Every winter, Colin Federow hears the same question over and over again: How can I run without slipping on ice?
The Brainsport fit specialist says there’s no one-size-fit-all solution that works for every runner, but Brainsport carries a variety of shoes and accessories that people can choose from so they can keep moving even when snow and ice cover their favourite running paths.
He sat down with the Brainsport Times to lay out the three most popular options.
Products like the Due North Everyday G3 Ice Snow Traction Aid ($26) and Nordic Grip running traction aid ($40) fit over your favourite shoes to provide grip.
“The reason I like that is that you can be out running and if you feel that it’s icy you can slip it on quick and away you go,” Federow says.
Pull-on grips allow you to turn your favourite shoes into winter runners so you don’t need to worry about adjusting to a new shoe brand or model. But the grips are designed to come on and off, which means it’s possible they could slip off while running.
Shoes with steel studs
The unisex Saloman Speedspike and Spikecross feature embedded metal spikes and are designed to offer runners good grip on snow and ice. Though these shoes can’t be matched when it comes to traction on ice, Federow says runners have to be careful when moving inside because the same studs that gripped the ice will cause you to slip on concrete or linoleum floors.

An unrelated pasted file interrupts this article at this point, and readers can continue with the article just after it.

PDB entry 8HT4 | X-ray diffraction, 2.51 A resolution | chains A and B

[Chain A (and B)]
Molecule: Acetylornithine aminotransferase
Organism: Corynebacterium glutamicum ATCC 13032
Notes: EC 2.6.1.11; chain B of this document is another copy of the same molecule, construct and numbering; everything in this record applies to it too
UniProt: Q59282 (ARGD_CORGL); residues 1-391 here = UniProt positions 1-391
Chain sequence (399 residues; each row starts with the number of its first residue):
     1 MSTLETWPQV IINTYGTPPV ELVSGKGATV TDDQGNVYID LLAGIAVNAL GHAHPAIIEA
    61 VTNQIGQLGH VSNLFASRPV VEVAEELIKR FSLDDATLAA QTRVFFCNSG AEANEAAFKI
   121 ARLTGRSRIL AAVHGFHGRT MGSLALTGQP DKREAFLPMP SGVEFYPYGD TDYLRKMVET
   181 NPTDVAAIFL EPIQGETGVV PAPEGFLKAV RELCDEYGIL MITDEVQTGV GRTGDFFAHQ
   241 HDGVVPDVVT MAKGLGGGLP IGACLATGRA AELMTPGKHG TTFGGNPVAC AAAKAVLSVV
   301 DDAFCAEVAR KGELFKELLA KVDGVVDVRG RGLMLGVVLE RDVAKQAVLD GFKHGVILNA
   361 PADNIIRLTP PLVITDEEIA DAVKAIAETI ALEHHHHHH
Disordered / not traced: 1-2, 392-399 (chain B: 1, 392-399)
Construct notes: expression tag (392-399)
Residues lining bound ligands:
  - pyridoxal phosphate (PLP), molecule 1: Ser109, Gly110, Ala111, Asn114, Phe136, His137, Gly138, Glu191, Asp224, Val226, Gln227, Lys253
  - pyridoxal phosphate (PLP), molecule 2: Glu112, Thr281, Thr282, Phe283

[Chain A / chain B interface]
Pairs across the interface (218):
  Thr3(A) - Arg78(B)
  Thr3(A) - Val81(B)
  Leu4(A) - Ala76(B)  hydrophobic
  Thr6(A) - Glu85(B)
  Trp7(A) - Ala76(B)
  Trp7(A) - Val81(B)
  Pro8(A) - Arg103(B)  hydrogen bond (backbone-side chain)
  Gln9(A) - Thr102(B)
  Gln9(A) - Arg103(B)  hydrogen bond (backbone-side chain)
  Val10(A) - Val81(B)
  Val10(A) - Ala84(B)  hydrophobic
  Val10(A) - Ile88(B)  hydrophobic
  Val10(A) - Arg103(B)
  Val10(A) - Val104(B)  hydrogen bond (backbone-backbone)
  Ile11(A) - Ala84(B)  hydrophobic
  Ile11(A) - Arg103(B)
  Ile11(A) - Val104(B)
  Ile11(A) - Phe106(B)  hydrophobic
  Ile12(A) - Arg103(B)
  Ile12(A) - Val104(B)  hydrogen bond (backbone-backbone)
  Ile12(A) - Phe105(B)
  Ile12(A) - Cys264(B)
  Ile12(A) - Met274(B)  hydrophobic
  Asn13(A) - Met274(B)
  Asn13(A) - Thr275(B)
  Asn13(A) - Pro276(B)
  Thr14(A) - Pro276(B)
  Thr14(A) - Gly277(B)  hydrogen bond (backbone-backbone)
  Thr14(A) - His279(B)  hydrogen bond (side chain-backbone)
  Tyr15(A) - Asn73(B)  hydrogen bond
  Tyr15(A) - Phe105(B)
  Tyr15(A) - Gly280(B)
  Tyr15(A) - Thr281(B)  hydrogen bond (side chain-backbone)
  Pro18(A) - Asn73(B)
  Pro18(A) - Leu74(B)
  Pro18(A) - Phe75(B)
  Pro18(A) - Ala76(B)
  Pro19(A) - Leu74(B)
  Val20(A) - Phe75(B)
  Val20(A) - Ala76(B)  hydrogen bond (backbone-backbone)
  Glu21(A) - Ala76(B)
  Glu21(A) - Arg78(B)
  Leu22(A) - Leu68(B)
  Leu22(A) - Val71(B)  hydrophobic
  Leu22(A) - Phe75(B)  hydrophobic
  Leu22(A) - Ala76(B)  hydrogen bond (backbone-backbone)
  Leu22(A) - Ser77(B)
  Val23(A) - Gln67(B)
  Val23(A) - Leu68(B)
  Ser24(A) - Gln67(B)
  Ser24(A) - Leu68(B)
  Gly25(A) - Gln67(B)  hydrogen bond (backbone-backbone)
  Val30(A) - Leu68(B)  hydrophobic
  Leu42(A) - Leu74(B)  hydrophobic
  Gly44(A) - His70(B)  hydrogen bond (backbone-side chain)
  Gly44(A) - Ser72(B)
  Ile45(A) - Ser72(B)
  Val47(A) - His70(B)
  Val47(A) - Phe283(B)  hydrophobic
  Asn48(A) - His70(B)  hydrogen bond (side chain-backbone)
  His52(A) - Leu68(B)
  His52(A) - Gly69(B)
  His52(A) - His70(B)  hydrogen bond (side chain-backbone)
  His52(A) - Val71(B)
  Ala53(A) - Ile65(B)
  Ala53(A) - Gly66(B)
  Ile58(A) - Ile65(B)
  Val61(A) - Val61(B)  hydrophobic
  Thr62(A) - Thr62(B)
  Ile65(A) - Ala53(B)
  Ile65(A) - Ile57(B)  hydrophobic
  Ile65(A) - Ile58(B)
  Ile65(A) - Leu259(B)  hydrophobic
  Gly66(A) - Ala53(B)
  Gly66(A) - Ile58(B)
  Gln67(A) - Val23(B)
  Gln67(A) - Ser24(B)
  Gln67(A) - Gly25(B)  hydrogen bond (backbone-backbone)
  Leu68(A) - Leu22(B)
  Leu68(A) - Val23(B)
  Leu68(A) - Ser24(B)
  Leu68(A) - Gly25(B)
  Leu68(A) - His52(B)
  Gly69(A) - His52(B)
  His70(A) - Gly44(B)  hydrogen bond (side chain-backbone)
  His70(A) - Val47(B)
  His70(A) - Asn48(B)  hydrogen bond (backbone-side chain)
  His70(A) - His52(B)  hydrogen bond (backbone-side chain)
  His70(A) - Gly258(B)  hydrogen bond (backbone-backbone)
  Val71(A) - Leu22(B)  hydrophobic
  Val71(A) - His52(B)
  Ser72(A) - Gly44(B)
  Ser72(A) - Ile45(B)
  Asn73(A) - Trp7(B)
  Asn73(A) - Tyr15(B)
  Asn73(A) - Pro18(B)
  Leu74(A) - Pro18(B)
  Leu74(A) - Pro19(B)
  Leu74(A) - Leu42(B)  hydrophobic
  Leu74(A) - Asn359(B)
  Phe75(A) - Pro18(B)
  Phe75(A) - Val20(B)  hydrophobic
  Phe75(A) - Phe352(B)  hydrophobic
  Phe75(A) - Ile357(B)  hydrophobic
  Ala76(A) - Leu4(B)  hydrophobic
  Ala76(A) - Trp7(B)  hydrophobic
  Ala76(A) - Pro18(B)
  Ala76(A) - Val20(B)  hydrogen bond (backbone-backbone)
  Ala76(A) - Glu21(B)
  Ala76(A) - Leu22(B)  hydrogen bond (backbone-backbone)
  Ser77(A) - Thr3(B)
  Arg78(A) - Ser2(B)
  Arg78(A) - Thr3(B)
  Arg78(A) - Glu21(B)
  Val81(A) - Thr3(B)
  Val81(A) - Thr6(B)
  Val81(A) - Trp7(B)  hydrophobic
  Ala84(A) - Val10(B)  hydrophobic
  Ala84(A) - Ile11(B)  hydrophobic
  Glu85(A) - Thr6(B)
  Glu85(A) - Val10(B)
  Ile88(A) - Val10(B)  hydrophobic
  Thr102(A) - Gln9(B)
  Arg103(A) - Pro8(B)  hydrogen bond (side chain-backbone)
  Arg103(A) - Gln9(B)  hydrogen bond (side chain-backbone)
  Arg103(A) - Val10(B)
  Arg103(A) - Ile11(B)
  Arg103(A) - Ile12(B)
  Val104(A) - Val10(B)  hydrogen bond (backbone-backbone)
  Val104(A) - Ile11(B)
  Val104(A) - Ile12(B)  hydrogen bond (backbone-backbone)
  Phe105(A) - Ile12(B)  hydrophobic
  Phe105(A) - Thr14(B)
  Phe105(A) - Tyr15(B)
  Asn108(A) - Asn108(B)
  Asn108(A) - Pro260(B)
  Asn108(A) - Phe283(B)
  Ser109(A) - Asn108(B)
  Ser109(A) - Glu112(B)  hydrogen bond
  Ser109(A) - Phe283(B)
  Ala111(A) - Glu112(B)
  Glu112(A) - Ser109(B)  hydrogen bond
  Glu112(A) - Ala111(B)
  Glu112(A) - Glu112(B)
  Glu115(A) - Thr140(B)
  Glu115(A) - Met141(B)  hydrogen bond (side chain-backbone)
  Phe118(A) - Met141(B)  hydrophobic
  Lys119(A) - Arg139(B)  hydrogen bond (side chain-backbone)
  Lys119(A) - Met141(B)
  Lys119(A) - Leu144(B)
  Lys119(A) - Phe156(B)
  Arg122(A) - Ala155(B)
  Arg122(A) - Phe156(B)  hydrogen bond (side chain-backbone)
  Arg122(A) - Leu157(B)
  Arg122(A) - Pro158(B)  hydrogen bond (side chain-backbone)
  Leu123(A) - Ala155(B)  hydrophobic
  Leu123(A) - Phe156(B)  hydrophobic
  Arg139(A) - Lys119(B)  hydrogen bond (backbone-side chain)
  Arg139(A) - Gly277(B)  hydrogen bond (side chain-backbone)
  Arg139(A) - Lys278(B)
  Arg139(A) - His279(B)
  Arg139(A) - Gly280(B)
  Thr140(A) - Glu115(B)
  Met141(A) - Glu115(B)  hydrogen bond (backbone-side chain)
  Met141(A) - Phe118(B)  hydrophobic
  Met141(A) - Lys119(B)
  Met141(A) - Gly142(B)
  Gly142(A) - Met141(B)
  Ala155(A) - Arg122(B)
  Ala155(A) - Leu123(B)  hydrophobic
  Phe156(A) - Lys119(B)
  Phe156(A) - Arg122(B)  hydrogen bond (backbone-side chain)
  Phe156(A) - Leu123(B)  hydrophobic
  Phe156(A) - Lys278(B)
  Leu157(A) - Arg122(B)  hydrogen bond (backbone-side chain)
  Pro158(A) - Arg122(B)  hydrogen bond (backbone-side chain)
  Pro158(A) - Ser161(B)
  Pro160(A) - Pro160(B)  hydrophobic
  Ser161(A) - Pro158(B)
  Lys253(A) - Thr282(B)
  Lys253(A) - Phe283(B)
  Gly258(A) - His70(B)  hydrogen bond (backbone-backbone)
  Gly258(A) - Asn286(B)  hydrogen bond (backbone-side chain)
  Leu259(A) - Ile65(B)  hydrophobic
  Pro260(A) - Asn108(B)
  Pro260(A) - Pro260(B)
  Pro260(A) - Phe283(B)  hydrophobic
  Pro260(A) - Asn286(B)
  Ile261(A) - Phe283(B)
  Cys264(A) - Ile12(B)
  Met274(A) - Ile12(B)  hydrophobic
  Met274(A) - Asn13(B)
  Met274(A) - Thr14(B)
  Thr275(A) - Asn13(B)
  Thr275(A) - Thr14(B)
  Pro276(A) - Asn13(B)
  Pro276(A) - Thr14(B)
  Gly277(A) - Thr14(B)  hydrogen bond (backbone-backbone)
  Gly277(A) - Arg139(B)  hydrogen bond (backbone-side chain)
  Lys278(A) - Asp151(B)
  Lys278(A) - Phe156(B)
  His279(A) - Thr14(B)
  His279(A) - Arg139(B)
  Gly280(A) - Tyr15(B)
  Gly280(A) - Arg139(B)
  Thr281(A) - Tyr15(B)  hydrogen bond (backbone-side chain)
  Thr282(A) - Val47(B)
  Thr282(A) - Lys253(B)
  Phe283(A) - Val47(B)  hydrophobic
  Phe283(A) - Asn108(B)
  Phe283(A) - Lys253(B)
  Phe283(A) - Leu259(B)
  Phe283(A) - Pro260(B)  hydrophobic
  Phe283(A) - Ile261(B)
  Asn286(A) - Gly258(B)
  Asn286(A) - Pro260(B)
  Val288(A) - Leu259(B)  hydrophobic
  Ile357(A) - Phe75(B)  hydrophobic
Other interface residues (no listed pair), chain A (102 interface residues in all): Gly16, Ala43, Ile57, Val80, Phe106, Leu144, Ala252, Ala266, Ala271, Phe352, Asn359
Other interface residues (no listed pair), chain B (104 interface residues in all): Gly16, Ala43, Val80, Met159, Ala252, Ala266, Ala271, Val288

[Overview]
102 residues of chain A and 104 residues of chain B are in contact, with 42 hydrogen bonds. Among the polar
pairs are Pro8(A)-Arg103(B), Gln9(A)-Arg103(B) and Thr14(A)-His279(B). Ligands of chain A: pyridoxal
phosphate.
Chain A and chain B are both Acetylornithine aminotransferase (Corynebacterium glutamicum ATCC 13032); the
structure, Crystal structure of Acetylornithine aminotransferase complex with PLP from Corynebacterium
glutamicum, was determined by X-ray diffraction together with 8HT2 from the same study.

“So moving from outdoors to indoors can be a bit of a problem with a built in steel stud, not to mention wrecking the mats in your car and things like that if they’re cloth or fabric mats,” Federow says.
Both shoes cost $200.
Saucony Peregrine Ice with Vibram Arctic Grip sole
The Vibram Arctic Grip technology built into the soles of Saucony Peregrine Ice shoes is designed to give runners grip on icy surfaces — without the side effect of slipping on indoor surfaces. You can also find Vibram Arctic Grip technology on some Merrell winter boots. Men’s and women’s Saucony Peregrine Ice shows can be purchased for $190.
Just because those are the most popular options, doesn’t mean they’re the only ones. “With any footwear, being anti-slip is very subjective. What works for one person might not work for someone else,” Federow says. When choosing winter footwear, it’s important to consider how and where you run. For example, Federow recently had a client who purchased trail running shoes because she does her winter running on grid roads where loose snow and gravel is more of a concern than ice.
Whatever your preference, come find it at Brainsport today.
— Andrea Hill (Editor, Brainsport Times)